In addition, a rise in SLAPPs in 2021 saw lawsuits brought against news outlet Mediapool (its former reporter Boris Mitov was fined €30,000 regarding coverage of a top magistrate) and Bivol (the outlet was sued for a record €0.5 million by one of the country’s leading insurance companies).
Those interviewed for Project Oasis also mention the Covid-19 pandemic and war in Ukraine as huge issues affecting the media market, leaving them no chance to grow. This lack of financing and advertising has led to more and more media outlets introducing donation buttons to their websites. Increasingly, media outlets in Bulgaria are adding links to Patreon and other platforms for crowdfunding and donations to their standard social media kit.
For their part, Fakti and Actualno say they do not take grants, because their owners are oriented towards financial and editorial independence, which they believe can be gained through selling advertising and services while avoiding collaborations with donors.
A decrease in the ratings of the major TV channels in Bulgaria has given a chance to independent media organisations, their podcasts and their YouTube channels. Due to censorship and political influence over public service broadcaster Bulgarian National Television, several of the best TV journalists were kicked off Bulgaria’s main channel. Some of them went on to work for private TV channels, while others started new projects online, as with the Alternativata YouTube channel, which is financed by viewers’ donations. Meanwhile, the Covid-19 pandemic and Russia’s war in Ukraine have also led to media outlets in Bulgaria starting to integrate fact-checking rubrics into their reporting.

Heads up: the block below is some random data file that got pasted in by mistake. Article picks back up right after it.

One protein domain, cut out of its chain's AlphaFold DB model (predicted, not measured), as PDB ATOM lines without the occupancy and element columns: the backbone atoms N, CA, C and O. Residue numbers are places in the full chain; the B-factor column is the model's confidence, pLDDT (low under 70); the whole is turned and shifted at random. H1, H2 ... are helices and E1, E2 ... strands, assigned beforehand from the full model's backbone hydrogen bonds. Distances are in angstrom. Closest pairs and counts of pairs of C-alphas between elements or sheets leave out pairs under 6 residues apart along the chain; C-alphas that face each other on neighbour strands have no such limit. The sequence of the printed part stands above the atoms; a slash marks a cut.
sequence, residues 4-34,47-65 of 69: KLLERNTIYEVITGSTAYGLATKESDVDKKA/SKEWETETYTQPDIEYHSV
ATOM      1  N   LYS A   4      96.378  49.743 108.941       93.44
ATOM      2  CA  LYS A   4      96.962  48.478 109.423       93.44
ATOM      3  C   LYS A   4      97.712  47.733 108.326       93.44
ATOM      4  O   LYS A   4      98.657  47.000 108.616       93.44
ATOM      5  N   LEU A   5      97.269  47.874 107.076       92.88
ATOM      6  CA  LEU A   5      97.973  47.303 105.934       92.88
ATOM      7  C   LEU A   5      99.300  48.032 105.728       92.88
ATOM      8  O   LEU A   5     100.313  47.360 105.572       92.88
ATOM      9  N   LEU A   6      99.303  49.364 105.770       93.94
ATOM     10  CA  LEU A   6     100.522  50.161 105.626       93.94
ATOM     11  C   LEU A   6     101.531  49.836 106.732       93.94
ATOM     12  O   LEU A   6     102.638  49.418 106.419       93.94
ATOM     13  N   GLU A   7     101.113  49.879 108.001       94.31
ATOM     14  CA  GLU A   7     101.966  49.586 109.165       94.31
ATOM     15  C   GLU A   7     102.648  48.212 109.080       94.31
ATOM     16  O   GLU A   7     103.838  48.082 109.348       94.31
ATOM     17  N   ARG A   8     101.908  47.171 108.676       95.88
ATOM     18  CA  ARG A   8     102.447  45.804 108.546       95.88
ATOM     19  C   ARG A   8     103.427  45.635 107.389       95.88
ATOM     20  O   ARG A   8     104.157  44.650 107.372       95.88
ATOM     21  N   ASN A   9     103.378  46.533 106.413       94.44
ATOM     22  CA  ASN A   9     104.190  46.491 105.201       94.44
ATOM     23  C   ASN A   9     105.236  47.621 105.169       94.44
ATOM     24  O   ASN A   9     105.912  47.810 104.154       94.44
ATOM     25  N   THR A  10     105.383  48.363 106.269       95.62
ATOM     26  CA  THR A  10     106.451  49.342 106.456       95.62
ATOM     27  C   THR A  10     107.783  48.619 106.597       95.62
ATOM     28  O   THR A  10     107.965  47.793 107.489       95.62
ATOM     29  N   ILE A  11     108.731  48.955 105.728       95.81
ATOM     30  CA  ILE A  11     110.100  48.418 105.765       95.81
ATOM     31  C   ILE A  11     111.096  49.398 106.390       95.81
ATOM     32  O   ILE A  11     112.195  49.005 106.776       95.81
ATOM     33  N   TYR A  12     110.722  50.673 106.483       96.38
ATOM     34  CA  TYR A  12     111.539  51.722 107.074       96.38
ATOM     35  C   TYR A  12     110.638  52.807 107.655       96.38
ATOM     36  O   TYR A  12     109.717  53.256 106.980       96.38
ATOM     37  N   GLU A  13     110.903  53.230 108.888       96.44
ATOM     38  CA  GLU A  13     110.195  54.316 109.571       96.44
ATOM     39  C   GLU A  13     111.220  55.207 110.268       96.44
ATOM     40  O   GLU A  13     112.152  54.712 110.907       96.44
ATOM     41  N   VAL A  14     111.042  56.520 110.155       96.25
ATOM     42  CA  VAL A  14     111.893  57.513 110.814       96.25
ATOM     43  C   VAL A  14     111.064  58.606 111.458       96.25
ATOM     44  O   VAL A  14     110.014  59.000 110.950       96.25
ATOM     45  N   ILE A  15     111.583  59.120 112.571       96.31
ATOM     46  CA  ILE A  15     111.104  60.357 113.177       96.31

A decrease in the ratings of the major TV channels in Bulgaria has given a chance to independent media organisations, their podcasts and their YouTube channels. Due to censorship and political influence over public service broadcaster Bulgarian National Television, several of the best TV journalists were removed from Bulgaria’s main channel. Some of them went on to work for private TV channels, while others started new projects online, as with the Alternativata YouTube channel, which is financed by viewers’ donations. Meanwhile, the Covid-19 pandemic and Russia’s war in Ukraine have also led to media outlets in Bulgaria starting to integrate fact-checking rubrics into their reporting.
Last updated: January 2023